Thank you to each and every person who had a shaping influence on this book.

Tim Lane

Comment

Tim Lane

Dr. Timothy S. Lane is the President of the Institute for Pastoral Care and has a counseling practice in Fayetteville, GA. He is a minister in the Presbyterian Church in America (PCA), having been ordained in 1991 and a member of Metro-Atlanta Presbytery. Tim has authored Living Without Worry: How to Replace Anxiety with Peace, and co-authored How People Change and Relationships: A Mess Worth Making. He has written several mini-books including PTSD, Forgiving Others, Sex Before Marriage, Family Feuds, Conflict, and Freedom From Guilt.

He has experience in both campus ministry (University of Georgia, 1984-1987) and pastoral ministry where he served as a pastor in Clemson, SC from 1991 until 2001. Beginning in 2001 until 2013, he served as a counselor and faculty at a counseling organization  in Philadelphia, PA. Beginning in 2007, he served as its Executive Director until 2013.

In 2014, Tim and his family re-located to his home state, Georgia, where he formed the non profit ministry the Institute for Pastoral Care. His primary desire and commitment is to help pastors and leaders create or improve their ability to care for the people who attend their churches. For more information about this aspect of Tim's work, please visit the section of this site for the Institute for Pastoral Care. He continues to write, speak and travel both nationally and internationally. Tim is adjunct professor of practical theology at several seminaries where he teaches about pastoral care in the local church.

Finding Grace in Loss and Transition

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Recently, I had the great opportunity to share time with Corey Pelton of FishFoodMedia to discuss grief and how God has helped me in seasons of transition and loss of loved ones. In 2 Corinthians, Paul speaks of the comfort he received from Christ as though it belonged not just to him but others. This is the economy of God in seasons of trial. His desire is for you to find deep comfort in the grace and mercy of Jesus. As that grace and mercy is experienced, it then becomes a gift that we can offer to others.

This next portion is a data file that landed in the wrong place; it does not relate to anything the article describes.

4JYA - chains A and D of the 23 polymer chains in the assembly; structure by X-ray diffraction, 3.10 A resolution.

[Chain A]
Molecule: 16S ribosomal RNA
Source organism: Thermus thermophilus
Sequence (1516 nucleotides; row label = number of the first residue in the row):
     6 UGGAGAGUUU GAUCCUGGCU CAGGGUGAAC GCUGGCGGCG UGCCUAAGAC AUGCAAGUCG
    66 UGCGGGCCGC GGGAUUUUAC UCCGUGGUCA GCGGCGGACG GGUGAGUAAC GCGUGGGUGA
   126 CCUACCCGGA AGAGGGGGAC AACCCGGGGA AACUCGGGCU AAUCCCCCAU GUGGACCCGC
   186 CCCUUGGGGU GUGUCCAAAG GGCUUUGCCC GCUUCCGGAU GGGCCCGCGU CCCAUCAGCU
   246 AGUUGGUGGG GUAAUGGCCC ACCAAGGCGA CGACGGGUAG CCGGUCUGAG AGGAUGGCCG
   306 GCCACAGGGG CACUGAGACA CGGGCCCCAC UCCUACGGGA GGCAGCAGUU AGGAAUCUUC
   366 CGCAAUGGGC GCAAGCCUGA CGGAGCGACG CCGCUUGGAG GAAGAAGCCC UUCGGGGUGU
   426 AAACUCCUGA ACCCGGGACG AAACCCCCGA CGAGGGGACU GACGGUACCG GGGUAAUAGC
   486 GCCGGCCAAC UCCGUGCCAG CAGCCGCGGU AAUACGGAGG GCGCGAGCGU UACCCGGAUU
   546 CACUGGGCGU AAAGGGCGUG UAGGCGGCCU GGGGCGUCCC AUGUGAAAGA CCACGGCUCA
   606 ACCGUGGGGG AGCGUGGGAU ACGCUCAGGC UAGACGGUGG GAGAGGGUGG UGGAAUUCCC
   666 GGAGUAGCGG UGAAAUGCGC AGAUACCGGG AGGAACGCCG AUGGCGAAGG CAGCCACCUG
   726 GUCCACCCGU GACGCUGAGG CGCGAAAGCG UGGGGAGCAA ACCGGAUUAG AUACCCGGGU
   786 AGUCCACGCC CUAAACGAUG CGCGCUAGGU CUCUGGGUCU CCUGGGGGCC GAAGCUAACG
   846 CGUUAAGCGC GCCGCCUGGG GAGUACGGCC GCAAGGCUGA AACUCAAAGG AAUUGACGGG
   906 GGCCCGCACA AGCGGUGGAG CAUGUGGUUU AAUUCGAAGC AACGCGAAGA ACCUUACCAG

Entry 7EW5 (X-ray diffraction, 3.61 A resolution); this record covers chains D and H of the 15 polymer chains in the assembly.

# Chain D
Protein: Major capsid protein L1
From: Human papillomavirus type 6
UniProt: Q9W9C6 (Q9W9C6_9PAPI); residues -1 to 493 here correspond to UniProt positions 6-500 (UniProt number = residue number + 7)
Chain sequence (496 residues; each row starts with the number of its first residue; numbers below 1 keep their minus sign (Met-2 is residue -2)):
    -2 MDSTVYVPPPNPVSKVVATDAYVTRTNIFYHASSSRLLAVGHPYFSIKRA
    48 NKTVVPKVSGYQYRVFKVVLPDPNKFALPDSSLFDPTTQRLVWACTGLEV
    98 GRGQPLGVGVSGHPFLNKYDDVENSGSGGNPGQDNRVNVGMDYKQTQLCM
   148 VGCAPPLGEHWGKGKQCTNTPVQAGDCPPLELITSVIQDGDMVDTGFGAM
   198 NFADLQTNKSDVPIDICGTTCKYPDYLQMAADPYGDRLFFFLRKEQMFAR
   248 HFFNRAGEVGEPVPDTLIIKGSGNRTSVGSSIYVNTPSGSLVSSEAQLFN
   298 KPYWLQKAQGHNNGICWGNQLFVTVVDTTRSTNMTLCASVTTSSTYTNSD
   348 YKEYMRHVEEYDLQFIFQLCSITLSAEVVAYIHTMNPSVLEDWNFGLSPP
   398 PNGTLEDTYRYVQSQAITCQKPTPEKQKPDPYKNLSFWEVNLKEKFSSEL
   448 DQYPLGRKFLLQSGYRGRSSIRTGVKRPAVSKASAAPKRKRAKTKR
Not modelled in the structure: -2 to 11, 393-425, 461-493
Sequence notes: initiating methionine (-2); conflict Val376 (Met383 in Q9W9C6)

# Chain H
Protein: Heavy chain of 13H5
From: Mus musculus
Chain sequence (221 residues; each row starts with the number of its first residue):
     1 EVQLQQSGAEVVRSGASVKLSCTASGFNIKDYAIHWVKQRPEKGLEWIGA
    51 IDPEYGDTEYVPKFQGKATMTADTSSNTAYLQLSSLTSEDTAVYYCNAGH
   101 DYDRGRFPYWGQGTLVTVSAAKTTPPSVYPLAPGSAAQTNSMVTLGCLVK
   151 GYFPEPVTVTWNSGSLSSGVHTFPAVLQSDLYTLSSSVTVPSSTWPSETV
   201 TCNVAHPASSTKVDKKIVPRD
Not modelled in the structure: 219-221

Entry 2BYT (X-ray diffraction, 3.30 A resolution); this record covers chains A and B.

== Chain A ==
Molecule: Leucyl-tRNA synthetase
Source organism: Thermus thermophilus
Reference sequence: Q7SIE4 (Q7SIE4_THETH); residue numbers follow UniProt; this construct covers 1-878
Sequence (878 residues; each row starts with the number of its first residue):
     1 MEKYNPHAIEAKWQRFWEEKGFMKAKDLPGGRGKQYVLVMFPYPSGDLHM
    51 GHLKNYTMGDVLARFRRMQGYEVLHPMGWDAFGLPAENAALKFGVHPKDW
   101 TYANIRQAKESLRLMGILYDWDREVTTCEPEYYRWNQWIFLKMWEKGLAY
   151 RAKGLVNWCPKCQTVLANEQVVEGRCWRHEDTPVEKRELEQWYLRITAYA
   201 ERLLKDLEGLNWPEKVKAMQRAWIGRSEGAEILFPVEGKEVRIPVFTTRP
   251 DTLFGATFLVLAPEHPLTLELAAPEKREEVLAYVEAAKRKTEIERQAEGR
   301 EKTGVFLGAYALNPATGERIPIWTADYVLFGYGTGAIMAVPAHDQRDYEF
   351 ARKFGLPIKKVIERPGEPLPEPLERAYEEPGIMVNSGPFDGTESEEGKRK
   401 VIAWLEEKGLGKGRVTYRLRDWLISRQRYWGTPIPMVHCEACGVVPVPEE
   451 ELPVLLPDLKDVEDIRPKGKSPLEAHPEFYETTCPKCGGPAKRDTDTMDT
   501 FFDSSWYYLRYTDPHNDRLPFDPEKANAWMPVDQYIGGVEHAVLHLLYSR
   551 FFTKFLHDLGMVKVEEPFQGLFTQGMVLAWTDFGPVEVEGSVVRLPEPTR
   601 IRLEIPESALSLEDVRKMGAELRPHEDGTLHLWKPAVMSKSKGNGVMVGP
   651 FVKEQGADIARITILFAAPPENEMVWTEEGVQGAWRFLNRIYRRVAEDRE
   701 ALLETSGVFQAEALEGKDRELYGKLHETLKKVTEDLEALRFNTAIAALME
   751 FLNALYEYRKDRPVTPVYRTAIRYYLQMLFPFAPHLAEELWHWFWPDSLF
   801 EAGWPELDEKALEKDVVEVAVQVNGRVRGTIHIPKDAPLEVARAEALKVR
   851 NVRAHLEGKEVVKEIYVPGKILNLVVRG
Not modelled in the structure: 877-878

Thank God, the Father of our Lord Jesus Christ, that he is our Father and the source of all mercy and comfort. For he gives us comfort in our trials so that we in turn may be able to give the same sort of strong sympathy to others in theirs. Indeed, experience shows that the more we share Christ’s suffering the more we are able to give of his encouragement. This means that if we experience trouble we can pass on to you comfort and spiritual help; for if we ourselves have been comforted we know how to encourage you to endure patiently the same sort of troubles that we have ourselves endured. We are quite confident that if you have to suffer troubles as we have done, then, like us, you will find the comfort and encouragement of God.

2 Corinthians 1:3-7 (J. B. Phillips)

Listen to the episode here:

Fish Food on iTunes

Fish Food on podbean

Comment

Tim Lane

Dr. Timothy S. Lane is the President of the Institute for Pastoral Care and has a counseling practice in Fayetteville, GA. He is a minister in the Presbyterian Church in America (PCA), having been ordained in 1991 and a member of Metro-Atlanta Presbytery. Tim has authored Living Without Worry: How to Replace Anxiety with Peace, and co-authored How People Change and Relationships: A Mess Worth Making. He has written several mini-books including PTSD, Forgiving Others, Sex Before Marriage, Family Feuds, Conflict, and Freedom From Guilt.